In light of climate change and a growing population, water authorities around the world are looking at the treatment of recycled water to achieve water security and sustainability.

Recent authors on The Conversation have raised the possibility of expanding the use of water recycling in Australia, noting the potential benefits for domestic, agricultural and industrial water supply.

Some contributors have noted that the major roadblocks to water recycling, in places where it could be beneficial, are not technical issues, but public reluctance to use recycled water.


In the past, our aversion to recycled water has been explained by the “yuck factor”. Some people have an emotional response of disgust to using recycled water, even when they know it has been highly treated and is safe. There are large individual differences in the strength and type of different people’s disgust responses.

Psychologists have tried to understand why our thought processes can lead some people to think of recycled water as unclean. One explanation is contagion thinking, the idea that once water has been defiled it will always remain unclean, regardless of treatment, at least according to the mental models that underlie our emotional responses. What such approaches often neglect is that cognition does not occur in a cultural vacuum, but is affected by the associations and stigmas of society.

It is important to note that these emotional responses are often in conflict with our rational thinking. Some theorists, such as Nobel laureate Daniel Kahneman, have argued that we make judgements using two contrasting systems. One of these systems is slow and operates according to a formal risk calculus. The other is fast, based on positive or negative emotional responses.

Because of this, how we feel about someone or something (positively or negatively) is often as important as what they are being judged on. In other words, the fact that a person understands that a highly treated sample of recycled water is safe to drink may not be enough to stop the emotional response, as we often tend to think intuitively, drawing on our social and cultural values.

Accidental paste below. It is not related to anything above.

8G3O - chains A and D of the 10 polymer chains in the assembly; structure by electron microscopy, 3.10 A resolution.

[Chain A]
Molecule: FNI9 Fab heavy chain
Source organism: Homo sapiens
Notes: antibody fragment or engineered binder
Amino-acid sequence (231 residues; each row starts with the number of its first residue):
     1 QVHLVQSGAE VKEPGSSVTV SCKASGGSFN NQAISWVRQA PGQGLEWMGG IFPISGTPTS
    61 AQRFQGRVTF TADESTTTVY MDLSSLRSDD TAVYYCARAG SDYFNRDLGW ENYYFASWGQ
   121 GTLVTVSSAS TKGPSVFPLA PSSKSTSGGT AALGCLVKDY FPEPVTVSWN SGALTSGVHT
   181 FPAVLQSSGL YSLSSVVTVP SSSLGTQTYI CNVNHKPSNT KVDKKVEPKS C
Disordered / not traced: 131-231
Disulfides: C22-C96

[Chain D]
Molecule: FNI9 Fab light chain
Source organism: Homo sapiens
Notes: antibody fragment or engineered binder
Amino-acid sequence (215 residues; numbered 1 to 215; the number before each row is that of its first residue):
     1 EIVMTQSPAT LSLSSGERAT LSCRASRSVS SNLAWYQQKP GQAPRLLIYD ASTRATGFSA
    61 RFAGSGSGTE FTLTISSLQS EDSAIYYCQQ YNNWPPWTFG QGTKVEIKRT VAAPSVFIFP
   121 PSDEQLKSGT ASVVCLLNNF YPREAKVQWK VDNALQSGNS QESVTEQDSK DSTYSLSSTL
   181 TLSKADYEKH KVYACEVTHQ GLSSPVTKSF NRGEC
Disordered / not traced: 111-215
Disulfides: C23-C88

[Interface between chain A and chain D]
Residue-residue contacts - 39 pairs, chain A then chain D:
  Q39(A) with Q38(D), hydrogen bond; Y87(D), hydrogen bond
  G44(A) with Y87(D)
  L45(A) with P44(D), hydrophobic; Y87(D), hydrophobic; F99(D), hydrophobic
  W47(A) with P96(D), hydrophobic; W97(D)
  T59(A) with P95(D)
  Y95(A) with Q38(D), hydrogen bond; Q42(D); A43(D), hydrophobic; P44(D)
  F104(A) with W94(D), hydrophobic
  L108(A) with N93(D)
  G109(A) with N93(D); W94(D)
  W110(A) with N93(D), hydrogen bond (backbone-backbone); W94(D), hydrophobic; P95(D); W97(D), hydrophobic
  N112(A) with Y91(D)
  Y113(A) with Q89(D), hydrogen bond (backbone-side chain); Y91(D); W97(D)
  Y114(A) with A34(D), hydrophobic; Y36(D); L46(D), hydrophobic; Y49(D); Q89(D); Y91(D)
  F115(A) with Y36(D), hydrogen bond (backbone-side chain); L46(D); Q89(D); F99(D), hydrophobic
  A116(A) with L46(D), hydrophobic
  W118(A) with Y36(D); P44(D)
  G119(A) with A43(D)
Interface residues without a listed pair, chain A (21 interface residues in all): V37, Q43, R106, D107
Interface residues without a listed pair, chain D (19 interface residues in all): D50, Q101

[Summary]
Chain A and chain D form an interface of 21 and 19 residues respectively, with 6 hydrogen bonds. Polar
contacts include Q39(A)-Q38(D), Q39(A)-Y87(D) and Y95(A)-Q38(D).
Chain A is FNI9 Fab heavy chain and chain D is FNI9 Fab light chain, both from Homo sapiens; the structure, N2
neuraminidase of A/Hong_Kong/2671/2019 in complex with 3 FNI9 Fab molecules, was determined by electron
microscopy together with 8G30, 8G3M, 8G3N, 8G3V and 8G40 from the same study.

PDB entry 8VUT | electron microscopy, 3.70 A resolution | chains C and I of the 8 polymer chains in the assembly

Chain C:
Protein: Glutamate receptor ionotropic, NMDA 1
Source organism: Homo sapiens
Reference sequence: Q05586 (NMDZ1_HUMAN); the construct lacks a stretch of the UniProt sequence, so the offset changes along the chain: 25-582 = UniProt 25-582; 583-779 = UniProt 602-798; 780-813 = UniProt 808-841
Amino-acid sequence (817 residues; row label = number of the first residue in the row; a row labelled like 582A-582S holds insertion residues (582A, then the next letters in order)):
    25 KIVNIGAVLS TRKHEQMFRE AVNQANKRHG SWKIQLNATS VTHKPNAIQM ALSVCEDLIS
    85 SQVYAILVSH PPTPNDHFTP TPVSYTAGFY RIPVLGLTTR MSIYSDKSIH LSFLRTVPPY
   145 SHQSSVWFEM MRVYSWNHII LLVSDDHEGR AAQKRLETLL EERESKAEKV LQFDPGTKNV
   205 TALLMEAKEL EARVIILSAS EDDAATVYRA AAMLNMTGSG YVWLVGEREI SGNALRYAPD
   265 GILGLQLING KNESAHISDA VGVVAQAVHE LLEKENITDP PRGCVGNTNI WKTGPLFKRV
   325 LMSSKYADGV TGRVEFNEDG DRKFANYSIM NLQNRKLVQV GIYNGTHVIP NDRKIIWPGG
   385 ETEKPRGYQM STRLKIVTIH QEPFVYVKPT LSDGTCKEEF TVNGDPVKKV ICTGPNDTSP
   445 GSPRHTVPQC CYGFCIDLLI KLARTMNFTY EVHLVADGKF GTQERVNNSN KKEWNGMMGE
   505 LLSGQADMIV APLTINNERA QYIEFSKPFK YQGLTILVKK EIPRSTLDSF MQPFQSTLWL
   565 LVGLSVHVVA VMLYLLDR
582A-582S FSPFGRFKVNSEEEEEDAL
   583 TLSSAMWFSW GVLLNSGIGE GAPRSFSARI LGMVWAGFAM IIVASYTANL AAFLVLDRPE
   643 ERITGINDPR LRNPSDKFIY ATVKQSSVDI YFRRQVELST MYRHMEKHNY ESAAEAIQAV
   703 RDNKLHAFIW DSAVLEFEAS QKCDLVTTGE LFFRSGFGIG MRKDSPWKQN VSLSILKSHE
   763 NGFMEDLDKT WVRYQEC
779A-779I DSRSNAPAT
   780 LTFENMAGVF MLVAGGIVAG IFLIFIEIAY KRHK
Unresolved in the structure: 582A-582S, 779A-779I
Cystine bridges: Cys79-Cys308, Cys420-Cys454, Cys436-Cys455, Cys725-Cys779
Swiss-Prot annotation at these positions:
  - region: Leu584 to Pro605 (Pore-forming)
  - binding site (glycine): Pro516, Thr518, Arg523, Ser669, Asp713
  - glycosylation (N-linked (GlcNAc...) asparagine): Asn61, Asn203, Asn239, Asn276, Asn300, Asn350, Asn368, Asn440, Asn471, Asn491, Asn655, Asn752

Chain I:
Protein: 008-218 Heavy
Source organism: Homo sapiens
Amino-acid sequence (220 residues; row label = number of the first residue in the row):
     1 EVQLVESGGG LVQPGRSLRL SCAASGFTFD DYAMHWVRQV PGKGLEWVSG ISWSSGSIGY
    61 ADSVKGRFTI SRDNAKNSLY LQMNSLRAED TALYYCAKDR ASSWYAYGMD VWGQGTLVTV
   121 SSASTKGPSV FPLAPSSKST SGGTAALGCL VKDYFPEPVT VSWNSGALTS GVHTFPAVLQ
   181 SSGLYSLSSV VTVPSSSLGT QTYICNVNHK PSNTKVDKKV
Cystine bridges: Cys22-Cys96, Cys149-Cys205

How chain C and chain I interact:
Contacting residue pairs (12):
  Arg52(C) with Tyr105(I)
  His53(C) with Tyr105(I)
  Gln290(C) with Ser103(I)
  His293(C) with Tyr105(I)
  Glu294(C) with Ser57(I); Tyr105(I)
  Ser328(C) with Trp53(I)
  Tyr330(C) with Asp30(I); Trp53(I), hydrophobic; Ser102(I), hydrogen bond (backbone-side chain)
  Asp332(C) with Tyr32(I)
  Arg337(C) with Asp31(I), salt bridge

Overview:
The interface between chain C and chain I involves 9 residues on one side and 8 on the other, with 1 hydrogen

The most important question, however, is whether the emotional responses some people have to recycled water can be changed. And what role do stigmas associated with cultural norms play in shaping these?


In places where water recycling has been introduced, it has simply become a fact of life. In Singapore, citizens of the island nation have widely accepted NEWater (as the Public Utilities Board has branded it). It’s even celebrated at a visitors’ centre that has become a minor tourist attraction.

In Windhoek, the capital of Namibia, various forms of drinkable recycled water have been in use for almost 50 years, with no significant impact.

If these communities can accept recycled water, perhaps our aversion is simply a passing phase, which will disappear when people get used to it? If so, then cultural norms must also play a role, with acceptance building with increased familiarity.


Cultural cognition is an approach that suggests that our beliefs and judgements about risk and cleanliness are determined by social norms, as well as more innate processes of cognition. As cultural norms, peer pressure, stigmas and the public scientific consensus all affect our beliefs and judgements, then emotional responses to recycled water are strongly linked to our cultural classifications.

The anthropologist Mary Douglas coined the term “matter out of place” to refer to things that do not easily fit into our known systems of classification, and thus often come to be thought of as dangerous. Recycled water fits into this category, as it straddles our conceptions of both clean and polluted. As water recycling is a fairly new concept and most people have no direct experience with it, they revert to inferring from the categories that they do know about.

Thus our emotional responses to water recycling are associated with uncertainty, even though our rational scientific understanding tells us it is no different to any other treated water.

It is our cultural beliefs that determine whether we see recycled water as clean or dirty, and these categories are not fixed but are a reflection of our society at that point.


If we are to understand how to use new water technologies effectively for social and environmental benefit, we need not only to understand the scientific case for these technologies, but also to change the social and cultural values that inform our attitudes to them.

Culture is dynamic. Our acceptance of any particular new technology is based on norms that are current at a particular time. The “yuck factor”, which has been the focus of so much research over the years, may well change with increasing exposure to recycled water.

The Conversation

Daniel Ooi, Research Fellow, Institute for Sustainability and Innovation, Victoria University

This article was originally published on The Conversation. Read the original article.